Touching our toes is an essential movement that we NEED to be able to do if one plans to be active.  Whether it is running, deadlifting, squatting, sports, hiking or anything else in the spectrum of movement.  If you can not touch your toes, dysfunction is present.  

Common Flaws:

1) Decreased active straight leg raise (ASLR):

  • Will prevent you from touching your toes.
  • Impede your ability to hip hinge either bilaterally or unilaterally. 
  • Affect your running stride

2) Decreased ability to posteriorly weight shift.

3) Decreased ability to flex the spine while bending forward. 

The video presents 3 simple ways to improve your toe touch.  If none of them improve it, or worse cause pain take it upon yourself to have it looked at by a trained professional (either a physical therapist or personal trainer).  If they do help, well enjoy touching your toes!  

Leave a comment down below on your experiences being able to, or not able to touch those feet. 

 

 

 

Hinge Your Way Free of Back Pain

What's your plan of attack when your back aches? Painkillers? Stretching? Ice and heat? While these might provide temporary relief, we're missing the bigger picture if we don't address the way we move through our hips.

Often times when your back hurts it is often due to lack of stability and/or mobility at joints.  This makes sense when we review Gray Cook and Mike Boyle's joint-by-joint approach to the body.

When we look at this model we see that the body alternates segments of stability and segments of mobility.  These areas align themselves so that we can stabilize in certain areas in order to move freely in others. An example of this (not on the chart above) is learning proper scapula stability so we can enjoy all the range of motion the shoulder provides.  If the scapulae aren't stable, compensation patterns inhibit optimal movement of the shoulder joint.  

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With repetitive stresses or lack of movement over time, bodily joints have the potential to lose their inherent mobility. Once this happens the body has to compensate for this lack of motion by creating motion at the segment directly above or below.  What this ultimately does is flip-flop the order of mobility and stability.  One of the most common examples I see of this is through the loss of hip mobility.  Most people, especially those who sit at work all day lose the ability to hinge at the hips.  This loss of hip mobility causes either the lumbar spine or the knees to move excessively while moving. Whether bending over, squatting, deadlifting, or picking up your child to name a few examples, the ability for your body to maintain the joint-by-joint approach is imperative in order to prevent muscle tightness, stiffness, weakness and pain.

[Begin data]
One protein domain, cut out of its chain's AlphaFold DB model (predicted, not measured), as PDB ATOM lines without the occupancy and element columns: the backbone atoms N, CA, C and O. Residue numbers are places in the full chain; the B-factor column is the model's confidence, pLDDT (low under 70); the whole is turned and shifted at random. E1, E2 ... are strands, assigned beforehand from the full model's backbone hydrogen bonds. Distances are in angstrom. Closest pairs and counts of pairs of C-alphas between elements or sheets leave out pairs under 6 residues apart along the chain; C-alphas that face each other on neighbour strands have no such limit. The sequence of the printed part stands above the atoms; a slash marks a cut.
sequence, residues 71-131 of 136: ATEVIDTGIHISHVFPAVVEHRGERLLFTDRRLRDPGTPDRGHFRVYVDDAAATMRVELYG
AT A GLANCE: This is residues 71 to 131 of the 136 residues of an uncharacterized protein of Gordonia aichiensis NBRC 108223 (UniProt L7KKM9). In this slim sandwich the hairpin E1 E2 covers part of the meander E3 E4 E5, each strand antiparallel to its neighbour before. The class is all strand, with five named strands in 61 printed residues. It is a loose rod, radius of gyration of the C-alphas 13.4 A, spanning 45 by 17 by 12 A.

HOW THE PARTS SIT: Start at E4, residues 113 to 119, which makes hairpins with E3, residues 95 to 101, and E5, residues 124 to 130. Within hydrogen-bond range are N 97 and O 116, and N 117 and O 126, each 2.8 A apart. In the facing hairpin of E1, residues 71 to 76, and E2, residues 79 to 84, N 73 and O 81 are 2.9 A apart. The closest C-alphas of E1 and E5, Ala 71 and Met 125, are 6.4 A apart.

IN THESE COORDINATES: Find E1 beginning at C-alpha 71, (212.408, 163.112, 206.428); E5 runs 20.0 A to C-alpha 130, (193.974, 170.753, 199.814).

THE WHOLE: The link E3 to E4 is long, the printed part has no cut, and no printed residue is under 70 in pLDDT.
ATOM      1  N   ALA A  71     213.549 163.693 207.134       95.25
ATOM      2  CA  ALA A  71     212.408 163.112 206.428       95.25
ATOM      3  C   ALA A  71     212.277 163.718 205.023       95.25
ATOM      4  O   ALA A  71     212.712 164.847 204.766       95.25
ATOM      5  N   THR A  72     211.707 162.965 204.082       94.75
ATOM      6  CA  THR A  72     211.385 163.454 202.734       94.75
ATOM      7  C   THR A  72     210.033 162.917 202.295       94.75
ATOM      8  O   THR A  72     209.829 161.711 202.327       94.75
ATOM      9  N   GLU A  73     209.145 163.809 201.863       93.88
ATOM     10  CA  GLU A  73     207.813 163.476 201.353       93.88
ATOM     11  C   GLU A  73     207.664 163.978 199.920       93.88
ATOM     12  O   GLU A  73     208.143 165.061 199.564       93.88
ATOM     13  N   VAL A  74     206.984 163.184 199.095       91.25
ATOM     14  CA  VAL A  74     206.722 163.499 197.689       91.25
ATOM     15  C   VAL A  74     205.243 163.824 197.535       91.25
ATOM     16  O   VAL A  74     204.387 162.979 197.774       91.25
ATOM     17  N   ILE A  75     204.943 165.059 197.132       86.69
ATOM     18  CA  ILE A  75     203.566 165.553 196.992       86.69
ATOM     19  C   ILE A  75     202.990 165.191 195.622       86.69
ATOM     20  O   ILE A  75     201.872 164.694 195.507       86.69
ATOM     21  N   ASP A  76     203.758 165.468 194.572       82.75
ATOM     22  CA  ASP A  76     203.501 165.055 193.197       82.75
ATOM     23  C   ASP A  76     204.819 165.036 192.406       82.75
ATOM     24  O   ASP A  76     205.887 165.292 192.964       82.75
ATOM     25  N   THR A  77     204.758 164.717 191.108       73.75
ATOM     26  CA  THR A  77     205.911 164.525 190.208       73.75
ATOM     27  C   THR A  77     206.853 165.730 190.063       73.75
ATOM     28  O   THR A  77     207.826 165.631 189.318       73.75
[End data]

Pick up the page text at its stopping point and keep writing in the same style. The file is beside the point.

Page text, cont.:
Based off this information, one of the first things I assess when having a patient with low back pain is their ability to hinge.  Most often than not, their hip hinge is not up to par... and that's putting it nicely.  Even if you don't have pain, the inability to hinge from the hips will rob you of strength, power, mobility, and overall quality of life.  

Check out the video below to see some hip hinge hacks.  They will make you a better person.  

If these helpful tips helped you out, or if you just plain hated them leave me a comment below and tell me all about it!